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Telegram bots can now steal your one-time passwords

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  • 2 min read

It has come to light that Telegram bots are now being used to steal one-time passwords most commonly used in two-factor authentication security methods. 

Researchers from Intel 471 reported that they’d seen an increase in the number of these services, with new methods coming up to bypass 2FA coming up in the past few months. Telegram bots are spearheading this growth.

A number of ‘services’ offering 2FA circumvention have been abusing Telegram since June. The app is being used to create and manage bots as well as sort of a customer support channel for cybercriminals using these services. 

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Sending a different Telegram

These Telegram bots are being used to call potential victims, claiming to be a bank and lure them into handing over OTP codes. These phishing attempts work automatically and are working out well for cybercriminals; as the researchers pointed out by saying, “in these support channels, users often share their success while using the bot, often walking away with thousands of dollars from victim accounts.”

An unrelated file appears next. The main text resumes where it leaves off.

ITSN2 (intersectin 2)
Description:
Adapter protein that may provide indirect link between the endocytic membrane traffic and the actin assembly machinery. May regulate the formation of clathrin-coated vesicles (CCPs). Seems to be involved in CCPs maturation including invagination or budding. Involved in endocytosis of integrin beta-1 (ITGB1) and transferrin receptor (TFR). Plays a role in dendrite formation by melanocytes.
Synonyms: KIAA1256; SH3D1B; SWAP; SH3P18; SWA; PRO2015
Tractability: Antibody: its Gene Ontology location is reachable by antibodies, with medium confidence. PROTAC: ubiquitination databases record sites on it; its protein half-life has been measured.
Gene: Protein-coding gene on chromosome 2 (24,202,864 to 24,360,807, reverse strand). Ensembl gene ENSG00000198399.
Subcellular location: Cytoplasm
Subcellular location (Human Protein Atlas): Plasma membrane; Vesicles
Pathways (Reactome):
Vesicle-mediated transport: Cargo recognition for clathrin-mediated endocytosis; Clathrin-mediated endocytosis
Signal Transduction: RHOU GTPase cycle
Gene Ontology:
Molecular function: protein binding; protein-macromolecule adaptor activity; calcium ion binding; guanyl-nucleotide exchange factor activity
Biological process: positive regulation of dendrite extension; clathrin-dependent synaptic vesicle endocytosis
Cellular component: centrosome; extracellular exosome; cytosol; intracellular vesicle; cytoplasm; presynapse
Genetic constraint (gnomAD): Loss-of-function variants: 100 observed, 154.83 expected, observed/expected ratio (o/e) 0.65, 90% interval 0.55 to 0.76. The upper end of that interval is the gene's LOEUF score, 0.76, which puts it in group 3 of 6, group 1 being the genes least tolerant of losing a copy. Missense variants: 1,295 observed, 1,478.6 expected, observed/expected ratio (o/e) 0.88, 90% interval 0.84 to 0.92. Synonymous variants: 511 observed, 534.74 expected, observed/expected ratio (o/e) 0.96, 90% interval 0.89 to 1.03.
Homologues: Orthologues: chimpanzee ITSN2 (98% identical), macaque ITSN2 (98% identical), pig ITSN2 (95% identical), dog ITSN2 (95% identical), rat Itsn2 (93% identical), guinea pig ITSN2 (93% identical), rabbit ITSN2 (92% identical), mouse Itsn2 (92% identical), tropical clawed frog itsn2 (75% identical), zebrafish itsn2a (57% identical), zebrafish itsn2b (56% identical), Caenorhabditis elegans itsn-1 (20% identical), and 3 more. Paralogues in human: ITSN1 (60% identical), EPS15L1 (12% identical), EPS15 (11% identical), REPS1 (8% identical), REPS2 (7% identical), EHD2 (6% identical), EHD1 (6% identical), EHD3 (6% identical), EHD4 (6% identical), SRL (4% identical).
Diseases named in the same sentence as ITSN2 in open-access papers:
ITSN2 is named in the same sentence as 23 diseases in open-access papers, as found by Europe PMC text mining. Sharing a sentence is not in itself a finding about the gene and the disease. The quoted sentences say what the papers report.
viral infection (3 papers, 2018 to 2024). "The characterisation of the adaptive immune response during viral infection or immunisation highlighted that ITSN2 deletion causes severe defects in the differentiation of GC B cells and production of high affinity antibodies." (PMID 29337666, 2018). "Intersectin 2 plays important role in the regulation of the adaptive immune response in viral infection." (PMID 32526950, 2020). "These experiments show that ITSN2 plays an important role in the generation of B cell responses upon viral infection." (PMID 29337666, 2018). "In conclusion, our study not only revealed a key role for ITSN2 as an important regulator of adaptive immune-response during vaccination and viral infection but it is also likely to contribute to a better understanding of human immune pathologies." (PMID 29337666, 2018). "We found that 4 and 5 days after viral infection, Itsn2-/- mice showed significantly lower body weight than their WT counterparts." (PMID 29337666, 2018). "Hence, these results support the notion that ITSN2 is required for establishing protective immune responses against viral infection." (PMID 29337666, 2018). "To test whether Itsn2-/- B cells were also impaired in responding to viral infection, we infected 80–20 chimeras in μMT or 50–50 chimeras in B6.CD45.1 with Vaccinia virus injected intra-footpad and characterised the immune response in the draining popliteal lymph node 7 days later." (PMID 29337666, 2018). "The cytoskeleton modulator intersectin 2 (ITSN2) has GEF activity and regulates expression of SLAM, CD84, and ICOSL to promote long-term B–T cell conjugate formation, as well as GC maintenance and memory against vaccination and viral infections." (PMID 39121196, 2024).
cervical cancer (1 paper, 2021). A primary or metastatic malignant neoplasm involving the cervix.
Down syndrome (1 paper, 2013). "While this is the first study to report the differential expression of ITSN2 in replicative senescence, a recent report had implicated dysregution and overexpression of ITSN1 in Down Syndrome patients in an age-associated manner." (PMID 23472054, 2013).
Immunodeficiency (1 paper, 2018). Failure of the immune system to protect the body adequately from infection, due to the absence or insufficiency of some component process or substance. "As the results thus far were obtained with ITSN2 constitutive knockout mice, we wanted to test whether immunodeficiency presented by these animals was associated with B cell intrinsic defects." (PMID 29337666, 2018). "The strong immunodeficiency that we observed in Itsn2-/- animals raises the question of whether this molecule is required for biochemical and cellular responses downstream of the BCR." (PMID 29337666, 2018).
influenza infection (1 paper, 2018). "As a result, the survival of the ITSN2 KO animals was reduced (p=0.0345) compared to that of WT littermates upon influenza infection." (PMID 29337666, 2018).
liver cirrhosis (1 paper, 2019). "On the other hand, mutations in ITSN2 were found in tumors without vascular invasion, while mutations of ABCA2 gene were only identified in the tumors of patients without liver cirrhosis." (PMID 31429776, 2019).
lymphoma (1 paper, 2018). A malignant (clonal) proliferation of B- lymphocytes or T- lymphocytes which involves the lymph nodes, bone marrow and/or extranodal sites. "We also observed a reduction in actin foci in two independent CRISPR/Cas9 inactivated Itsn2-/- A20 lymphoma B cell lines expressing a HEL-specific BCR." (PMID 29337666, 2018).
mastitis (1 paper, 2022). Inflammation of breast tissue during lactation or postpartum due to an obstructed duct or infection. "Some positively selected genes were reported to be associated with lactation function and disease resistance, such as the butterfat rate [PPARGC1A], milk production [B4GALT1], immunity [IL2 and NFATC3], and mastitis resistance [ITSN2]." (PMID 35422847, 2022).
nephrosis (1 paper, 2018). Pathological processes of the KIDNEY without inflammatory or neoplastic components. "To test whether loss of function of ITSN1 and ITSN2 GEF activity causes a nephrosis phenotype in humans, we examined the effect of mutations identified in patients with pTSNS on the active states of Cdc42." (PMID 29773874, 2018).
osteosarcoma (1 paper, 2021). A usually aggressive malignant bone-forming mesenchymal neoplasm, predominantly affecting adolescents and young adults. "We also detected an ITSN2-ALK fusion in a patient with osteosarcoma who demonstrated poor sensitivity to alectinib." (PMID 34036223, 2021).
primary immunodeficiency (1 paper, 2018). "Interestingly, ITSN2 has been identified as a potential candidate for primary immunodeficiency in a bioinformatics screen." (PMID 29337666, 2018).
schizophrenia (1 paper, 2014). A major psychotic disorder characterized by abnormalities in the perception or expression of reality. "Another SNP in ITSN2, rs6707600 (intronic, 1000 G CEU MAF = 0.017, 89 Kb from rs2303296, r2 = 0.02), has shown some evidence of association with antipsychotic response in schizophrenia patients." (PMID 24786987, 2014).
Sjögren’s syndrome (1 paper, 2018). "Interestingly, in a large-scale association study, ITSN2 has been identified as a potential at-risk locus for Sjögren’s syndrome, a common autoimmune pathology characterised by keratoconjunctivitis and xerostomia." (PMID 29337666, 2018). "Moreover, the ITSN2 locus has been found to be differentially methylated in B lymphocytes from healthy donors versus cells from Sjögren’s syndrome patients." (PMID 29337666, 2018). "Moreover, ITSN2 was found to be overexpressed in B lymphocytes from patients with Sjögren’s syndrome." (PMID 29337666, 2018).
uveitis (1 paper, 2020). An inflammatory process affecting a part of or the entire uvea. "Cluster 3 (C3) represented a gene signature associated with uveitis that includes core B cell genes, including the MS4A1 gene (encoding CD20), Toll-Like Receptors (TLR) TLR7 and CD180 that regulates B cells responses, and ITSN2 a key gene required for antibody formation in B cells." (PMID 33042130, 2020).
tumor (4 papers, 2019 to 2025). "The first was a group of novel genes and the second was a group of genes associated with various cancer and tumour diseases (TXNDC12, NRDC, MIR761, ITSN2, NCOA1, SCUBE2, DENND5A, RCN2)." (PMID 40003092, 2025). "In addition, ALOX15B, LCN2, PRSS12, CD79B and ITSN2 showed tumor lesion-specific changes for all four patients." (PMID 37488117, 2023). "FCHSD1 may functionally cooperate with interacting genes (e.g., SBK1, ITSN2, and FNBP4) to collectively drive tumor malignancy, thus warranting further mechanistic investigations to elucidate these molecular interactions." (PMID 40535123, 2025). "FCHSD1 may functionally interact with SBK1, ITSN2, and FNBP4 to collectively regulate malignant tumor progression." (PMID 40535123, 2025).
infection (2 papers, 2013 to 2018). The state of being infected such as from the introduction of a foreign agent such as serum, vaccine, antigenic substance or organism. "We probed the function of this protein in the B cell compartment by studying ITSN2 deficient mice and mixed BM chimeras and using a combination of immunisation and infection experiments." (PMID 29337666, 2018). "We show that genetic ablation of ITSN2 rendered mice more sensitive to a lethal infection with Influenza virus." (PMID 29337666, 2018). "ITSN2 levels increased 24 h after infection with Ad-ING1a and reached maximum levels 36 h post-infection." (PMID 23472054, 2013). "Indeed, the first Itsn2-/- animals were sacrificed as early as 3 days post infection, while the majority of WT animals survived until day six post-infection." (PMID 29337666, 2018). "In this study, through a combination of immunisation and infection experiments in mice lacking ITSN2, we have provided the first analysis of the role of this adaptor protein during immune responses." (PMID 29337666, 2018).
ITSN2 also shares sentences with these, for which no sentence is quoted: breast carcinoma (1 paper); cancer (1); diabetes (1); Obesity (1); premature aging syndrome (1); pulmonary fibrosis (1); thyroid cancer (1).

Creating a bot requires a basic level of programming skill, but it’s much easier than developing custom malware for a particular system. Not to mention much more versatile. Besides, much like traditional botnets, Telegram bots can be leased out, meaning once a victim’s phone number is submitted, an attack can be carried out in a few taps. There are other bots targetting users in phishing and SIM-swap attacks as well.

Researchers have pointed out two bots in particular — SMSRanger and BloodOTPbot. SMSRanger is quite similar to Slack’s collaboration platform and can carry out attacks on services like PayPal, ApplePay, GooglePay and even banks or carriers. BloodOTPbot, on the other hand, is an SMS based bot that can generate automatic calls impersonating bank staff. 

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Yadullah Abidi

Yadullah is a Computer Science graduate who writes/edits/shoots/codes all things cybersecurity, gaming, and tech hardware. When he's not, he streams himself racing virtual cars. He's been writing and reporting on tech and cybersecurity with websites like Candid.Technology and MakeUseOf since 2018. You can contact him here: [email protected].